Eli Roth’s eagerly anticipated slasher “Thanksgiving” serves up precisely what the horror holiday season promised, and it’s delicious!
From its chilling cold open — with its minimalist introduction, belabored breathing, and popular killer POV — one might remind themselves that something like director Eli Roth’s holiday horror film Thanksgiving probably shouldn’t work so well.
Just like the holiday that shares its name, nothing so closely linked to family should.
But what started as a prankster’s movie trailer during the 2007 grindhouse marriage of Planet Terror and Death Proof (directed by Robert Rodriguez & Quentin Tarantino, respectively) may just be the secret [cranberry] sauce that genre fans need this holiday season.
Since that tongue-in-cheek trailer, now more than 15 years old, fans have clamored — nay, demanded — that the filmmaker bring the Turkey Day-stuffed slasher film to the big screen. And now, reeling from those just deserts, the audience can demand seconds.
The film tells the story of a group of friends who, fortunately, survive a Black Friday shopping tragedy in the small town of Plymouth, Massachusetts. Unfortunately, not everyone in the community is so lucky to survive, nor will they likely survive the anniversary, when an axe-wielding killer – masked Halloween-style as the town’s founder John Carver – picks off the survivors of that terrible night’s bloody events.
The picture’s premise remains novel enough, but in the hands of director Eli Roth, a feast awaits.
While famous for dipping his toe into varied depths of the filmmaking pool, the very specific niche of the slasher film has largely gone overlooked by Roth.
Instead, he has explored body horror (Cabin Fever, 2002), satirical blends of class-conscientious “torture porn” (Hostel, 2005), ecological horror (The Green Inferno, 2013), home invasion (Knock Knock, 2015), and more. But he hasn’t fully immersed himself into that oftentimes clichéd playground of the slasher film until now.
Still, it would appear that Roth may have been spending his free time studying the slasher subgenre.
To be certain, his research and scrutiny do not go unnoticed here, especially when he adds his own flourishes – alongside co-storyteller & screenwriter Jeff Rendell – to what has otherwise been characterized as an otherwise tired, if amusing, display of filmmaking.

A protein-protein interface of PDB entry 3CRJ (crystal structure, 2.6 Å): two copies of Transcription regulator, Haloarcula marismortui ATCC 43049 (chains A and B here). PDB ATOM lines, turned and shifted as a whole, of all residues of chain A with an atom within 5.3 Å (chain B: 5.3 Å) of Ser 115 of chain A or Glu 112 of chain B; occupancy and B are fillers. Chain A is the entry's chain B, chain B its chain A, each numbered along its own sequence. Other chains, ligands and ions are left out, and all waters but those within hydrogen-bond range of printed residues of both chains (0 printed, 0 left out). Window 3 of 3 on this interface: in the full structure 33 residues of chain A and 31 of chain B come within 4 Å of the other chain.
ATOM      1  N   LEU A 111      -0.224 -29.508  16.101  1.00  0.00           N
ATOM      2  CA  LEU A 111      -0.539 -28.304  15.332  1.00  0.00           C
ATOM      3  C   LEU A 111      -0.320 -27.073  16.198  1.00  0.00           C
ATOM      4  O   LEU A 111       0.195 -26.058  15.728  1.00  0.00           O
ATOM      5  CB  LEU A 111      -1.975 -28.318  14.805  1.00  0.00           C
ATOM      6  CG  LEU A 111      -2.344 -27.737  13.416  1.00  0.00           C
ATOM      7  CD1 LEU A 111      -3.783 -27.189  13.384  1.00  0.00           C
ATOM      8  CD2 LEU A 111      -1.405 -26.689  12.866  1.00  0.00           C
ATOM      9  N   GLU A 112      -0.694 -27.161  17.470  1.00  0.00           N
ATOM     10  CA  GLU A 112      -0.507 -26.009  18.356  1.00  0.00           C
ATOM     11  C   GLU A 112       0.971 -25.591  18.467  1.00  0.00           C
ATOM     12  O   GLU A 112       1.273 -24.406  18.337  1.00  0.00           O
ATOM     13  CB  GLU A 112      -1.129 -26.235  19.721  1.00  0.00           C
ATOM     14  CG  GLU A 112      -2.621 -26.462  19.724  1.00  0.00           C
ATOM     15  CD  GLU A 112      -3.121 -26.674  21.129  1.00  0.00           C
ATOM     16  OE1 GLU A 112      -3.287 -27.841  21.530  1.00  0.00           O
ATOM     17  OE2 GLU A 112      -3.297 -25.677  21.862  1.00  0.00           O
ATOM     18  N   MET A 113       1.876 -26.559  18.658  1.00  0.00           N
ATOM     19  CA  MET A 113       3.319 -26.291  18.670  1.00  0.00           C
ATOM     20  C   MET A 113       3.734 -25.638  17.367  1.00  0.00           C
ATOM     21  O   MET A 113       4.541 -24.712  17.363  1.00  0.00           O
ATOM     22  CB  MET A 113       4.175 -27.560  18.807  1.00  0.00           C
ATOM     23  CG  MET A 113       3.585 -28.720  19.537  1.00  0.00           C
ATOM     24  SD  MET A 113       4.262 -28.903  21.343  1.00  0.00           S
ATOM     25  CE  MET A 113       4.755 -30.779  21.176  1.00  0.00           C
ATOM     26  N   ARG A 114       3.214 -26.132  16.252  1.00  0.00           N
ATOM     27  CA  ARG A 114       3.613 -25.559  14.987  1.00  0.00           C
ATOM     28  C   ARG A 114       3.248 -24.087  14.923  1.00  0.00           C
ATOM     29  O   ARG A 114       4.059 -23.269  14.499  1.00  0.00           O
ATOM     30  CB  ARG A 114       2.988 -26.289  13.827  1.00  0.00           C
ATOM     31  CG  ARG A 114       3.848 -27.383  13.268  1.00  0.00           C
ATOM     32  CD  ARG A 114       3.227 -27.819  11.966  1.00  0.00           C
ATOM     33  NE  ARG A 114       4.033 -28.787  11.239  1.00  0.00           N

A number of misused ingredients contributed to slasher films “turning sour” in the late 80s and 90s as a whole.
The raw simplicity of films like John Carpenter’s Halloween (1978) was perverted by mythologies that became too complicated or unbelievable or altogether overshadowed by dependence on more and more creatively gory kills and body counts. Freddy Krueger’s overwrought origin story turned his franchise into a true nightmare. Jason Voorhees’ unexplained age left fans scratching their heads, and no one has ever been skilled enough to cut to the heart of Leatherface.
But with Thanksgiving, the sins of the father have turned into lessons to be learned.
No longer populated by anonymous teens who will do little more than raise the film’s body count, Thanksgiving possesses a cast of diverse would-be heroes (and – let’s face it – victims) just as varied as the kill shots that follow.
The players themselves, relatively unrecognizable on the big screen, include TV mainstay Rick Hoffman (also of Hostel, 2005) and social media star Addison Rae (2021’s He’s All That). They star alongside familiar faces like Patrick Dempsey (TV’s Grey’s Anatomy & 2000’s Scream 3) and the unforgettable Gina Gershon (Face/Off, 1997).
Rendell’s characterization provides a dimensionality that makes them more than corpses waiting to happen.
Developed as they are, the characters never foreshadow their fates. Despite all of the film’s use of its characters, anyone can die in Thanksgiving, just as anyone can live, and therein lies much of the film’s irresistible unpredictability, unlike previous genre films of its kind.
Yet in light of the horrific kills that color the picture – perhaps even despite them – Roth’s movie lurks in those corners of the slasher hallways because it also exists as a compelling Whodunnit from startling start to fiendish finish.
Just as Psycho (1960), Friday the 13th (1980), April Fool’s Day (1986), Sleepaway Camp (1987), and more propelled their plots through their use of circuitous storytelling, Thanksgiving lays out a smorgasbord of portentous peril as a means to always keep the audience guessing as to the identity of the killer’s true identity.
In the film’s first 20 minutes, no less than ten possible suspects are identified – each one as probable as the one identified before it – so long as the audience absorbs all of the clues leading to the movie’s fiery conclusion.
Thanksgiving is as much a love letter to slasher films as it is a murder mystery that will keep the audience rapt until the film’s terrifying third act.
And that’s what makes Roth’s motion picture so unique, placed as it is on such a familiar field of horror.
Too many moments of Thanksgiving put the minutiae of slasher film history on full display here, both to the delight of hardened – even skeptical – fans and to those brand new to the genre filmmaking potential. Audiences close enough to genre tropes will likely contend that the movie could reinvigorate the slasher film just as assuredly as Wes Craven‘s Scream did in 1999.
The movie will strike a chord just as perfectly as it cuts the throats of its victims, and that is not cornbread dressing, meant only to accentuate a dish that should stand on its own as a holiday staple. Rather, Thanksgiving is the new meat & potatoes of holiday horror.
Not since Ghostface set his sights on Sidney Prescott will audiences exclaim, “And now we want more!”
There are no better words for Thanksgiving: neither the holiday nor Eli Roth’s new slasher film.
Decadently stuffing oneself to the point of a natural coma with everything on the menu shouldn’t work so well. But here, it does.